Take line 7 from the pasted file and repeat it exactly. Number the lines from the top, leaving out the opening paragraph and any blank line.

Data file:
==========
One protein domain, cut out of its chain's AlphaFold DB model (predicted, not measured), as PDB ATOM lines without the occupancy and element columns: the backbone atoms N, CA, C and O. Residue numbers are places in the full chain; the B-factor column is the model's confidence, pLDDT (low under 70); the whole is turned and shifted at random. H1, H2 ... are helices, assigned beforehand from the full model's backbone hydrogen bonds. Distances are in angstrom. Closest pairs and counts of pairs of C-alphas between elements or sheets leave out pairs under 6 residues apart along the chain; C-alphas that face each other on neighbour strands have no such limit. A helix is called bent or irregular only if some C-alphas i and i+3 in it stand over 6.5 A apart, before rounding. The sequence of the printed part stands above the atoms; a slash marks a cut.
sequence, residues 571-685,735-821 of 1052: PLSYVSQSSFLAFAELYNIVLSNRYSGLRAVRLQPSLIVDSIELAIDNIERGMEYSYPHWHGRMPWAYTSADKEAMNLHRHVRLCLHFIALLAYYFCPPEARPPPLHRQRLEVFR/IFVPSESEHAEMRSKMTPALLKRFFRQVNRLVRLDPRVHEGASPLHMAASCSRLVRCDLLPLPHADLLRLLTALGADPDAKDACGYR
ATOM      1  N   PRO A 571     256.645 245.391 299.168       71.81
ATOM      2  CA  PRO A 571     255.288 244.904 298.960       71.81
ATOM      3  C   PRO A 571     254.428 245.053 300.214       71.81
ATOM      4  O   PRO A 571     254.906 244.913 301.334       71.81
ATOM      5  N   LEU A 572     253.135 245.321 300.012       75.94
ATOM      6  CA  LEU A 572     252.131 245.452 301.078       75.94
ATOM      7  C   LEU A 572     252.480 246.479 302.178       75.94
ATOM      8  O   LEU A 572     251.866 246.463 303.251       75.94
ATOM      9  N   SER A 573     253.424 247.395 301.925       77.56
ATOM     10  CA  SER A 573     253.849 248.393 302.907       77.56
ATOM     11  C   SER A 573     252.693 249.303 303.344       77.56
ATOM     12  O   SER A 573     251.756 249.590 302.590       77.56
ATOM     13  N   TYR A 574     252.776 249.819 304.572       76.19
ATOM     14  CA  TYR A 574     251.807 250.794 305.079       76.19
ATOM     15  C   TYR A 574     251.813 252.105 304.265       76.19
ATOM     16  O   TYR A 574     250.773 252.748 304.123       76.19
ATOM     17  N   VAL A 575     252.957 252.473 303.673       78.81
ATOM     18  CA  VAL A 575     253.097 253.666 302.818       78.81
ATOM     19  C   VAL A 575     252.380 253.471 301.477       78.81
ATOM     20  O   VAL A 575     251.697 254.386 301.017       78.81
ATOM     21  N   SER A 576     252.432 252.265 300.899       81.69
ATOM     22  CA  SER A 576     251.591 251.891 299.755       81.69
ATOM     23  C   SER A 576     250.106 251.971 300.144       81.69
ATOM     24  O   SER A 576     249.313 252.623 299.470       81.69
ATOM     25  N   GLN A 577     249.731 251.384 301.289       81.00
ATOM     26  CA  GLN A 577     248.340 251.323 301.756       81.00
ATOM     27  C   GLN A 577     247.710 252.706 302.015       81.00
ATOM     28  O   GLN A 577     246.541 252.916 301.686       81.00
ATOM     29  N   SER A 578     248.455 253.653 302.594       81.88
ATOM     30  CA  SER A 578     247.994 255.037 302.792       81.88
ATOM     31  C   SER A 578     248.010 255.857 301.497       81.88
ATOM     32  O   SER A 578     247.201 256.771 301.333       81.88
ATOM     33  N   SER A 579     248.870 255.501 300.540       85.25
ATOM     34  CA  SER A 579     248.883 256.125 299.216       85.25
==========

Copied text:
ATOM      6  CA  LEU A 572     252.131 245.452 301.078       75.94